Turning off centre

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The third post in my trivet series. There is a video at  the end of this post.  Having marked out the centres and marked them with a scratch awl the next thing is to get turning. The two piece jam chuck allows the blank to be moved. The backing plate is attached to the lathes by a face plate in this instance. It is possible to glue a piece of wood to the backing plate or if thick enough turn a Tenon. The choice is really yours. I thought that a $12 face plate was cheap enough. I can always reuse it for another project.

The chuck that takes the turning plank has recess  6 mm recess that is 150 mm in diameter. Continue reading “Turning off centre”

Marking out the trivets

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The second post on the subject of trivets. I have been attempting to make the trivets which feature concentric circles on one side and three circles on the reverse side. Each of the circles must be turned off centre. The attached video shows laying out the off centre circles. The blank is 150 mm in diameter and about 15 mm thick. Two concentric circles are dawn one being 70 mm the other 140 mm. Use the indexing feature of the lathe to divide into sections. I used the first six points and the tool rest to section the blank. Continue reading “Marking out the trivets”

Actually making trivets

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I have written previously about making trivets, back in September last year. In the earlier post I described making the trivets. This then is the first in a series of posts that describe and show how I made the trivets. I finally decided in December 2012 to get on with it and finish some trivets before Christmas. Essentially they are a 150 mm wooden disk about 15 mm thick. One side has a series of concentric circles turned on the face to half the depth of the disk. the obverse has a group of three concentric circle turned to a similar depth. Continue reading “Actually making trivets”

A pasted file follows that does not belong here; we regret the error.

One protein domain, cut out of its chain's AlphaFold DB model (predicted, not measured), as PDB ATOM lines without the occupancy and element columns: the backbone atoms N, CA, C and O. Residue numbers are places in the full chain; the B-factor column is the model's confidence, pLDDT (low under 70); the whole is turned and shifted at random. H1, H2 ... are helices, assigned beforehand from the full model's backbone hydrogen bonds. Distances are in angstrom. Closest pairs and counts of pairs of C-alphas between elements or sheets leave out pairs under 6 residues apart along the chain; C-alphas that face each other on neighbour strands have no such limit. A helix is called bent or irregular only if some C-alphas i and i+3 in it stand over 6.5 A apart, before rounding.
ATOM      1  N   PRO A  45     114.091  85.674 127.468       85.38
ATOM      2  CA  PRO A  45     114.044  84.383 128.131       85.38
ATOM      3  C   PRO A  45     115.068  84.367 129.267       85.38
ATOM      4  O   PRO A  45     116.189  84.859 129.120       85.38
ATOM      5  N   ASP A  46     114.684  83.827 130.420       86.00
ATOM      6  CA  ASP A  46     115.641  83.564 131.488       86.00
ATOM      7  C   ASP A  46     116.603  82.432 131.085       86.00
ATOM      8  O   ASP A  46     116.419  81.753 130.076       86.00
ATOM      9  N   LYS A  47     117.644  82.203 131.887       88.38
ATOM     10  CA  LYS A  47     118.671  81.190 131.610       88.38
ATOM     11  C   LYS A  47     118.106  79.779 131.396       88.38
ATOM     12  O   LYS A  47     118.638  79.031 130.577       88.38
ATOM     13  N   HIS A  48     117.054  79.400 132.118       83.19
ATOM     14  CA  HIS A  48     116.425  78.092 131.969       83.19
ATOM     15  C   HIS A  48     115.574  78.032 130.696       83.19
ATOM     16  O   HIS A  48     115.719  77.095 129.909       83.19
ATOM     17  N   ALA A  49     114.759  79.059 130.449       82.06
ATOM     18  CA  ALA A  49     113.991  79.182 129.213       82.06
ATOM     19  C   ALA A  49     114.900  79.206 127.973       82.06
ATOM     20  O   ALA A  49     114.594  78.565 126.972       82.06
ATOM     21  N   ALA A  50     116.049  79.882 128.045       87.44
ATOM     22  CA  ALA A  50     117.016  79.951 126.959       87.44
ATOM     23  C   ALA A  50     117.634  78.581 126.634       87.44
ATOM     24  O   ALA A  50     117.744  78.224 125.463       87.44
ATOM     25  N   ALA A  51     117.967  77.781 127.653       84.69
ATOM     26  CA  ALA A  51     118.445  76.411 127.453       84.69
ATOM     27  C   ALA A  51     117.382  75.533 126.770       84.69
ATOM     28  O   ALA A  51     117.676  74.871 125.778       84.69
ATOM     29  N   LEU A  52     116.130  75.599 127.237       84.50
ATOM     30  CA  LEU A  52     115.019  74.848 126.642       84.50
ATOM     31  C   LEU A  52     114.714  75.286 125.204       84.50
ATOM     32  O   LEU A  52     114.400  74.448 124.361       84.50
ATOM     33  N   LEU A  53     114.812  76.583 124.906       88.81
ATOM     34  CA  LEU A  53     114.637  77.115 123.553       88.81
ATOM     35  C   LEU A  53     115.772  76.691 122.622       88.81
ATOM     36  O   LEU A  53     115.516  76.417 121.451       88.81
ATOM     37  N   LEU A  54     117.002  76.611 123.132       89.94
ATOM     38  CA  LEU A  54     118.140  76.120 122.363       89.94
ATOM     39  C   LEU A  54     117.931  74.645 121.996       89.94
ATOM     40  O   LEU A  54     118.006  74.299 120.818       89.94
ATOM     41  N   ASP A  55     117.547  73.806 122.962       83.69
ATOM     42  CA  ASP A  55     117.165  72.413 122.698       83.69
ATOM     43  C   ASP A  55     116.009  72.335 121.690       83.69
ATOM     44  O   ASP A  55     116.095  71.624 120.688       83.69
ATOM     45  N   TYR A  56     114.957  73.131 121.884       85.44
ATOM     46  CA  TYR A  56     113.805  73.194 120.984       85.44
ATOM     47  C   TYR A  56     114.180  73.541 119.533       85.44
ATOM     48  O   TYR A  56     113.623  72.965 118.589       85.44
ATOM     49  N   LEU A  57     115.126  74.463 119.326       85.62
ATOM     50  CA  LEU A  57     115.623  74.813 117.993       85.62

More wood for turning

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Well the collecting continues. I picked up some lengths eucalyptus from work. Nice pieces about 10 inches in diameter. Possibly blue gum and some iron bark. Ends have been sealed now they wait.


Wood for turning

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I was advised recently to use some Jacaranda for a project. I have been lucky enough to find some at a house that is being renovated. Sadly or otherwise the owners were not there so I left a message saying that I was an amateur wood turner and the logs were going to a good home.  Recently I attended the working with wood show in Melbourne.  One of the demonstrators recommended Jacaranda as a wood that turn well even if freshly cut. Fear not the ends have been waxed and dated and are now resting in my growing stockpile.


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A Gavel of an idea

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Turned a gavel the other for no other reason that I thought it might be a good idea. I saw a mallet in a recent woodworking magazine so this became my inspiration. I had started the session by turning a handle for an old hammer. This was done off centre and got me thinking about the gavel.

No plans just in at the deep end. I cut the blank from some scrap of red gum that I had bought from the local garden centre. Its amazing  what can be made from firewood! I roughly cut the head of the gavel to  size and drilled a 20 mm hole with a forstner bit. discovered later that I should have squared up the blank as the hole wasn’t perpendicular.

I wasn’t too fussed with the finishing of the head and the beads are not the same either end. I suppose it makes it easier to see which way is which. The handle was also inspired in the moment. I took the looks right and shaped it by sight. The narrowest part of  the handle is the same size as the tenon that is inserted in to the head. My only real design consideration!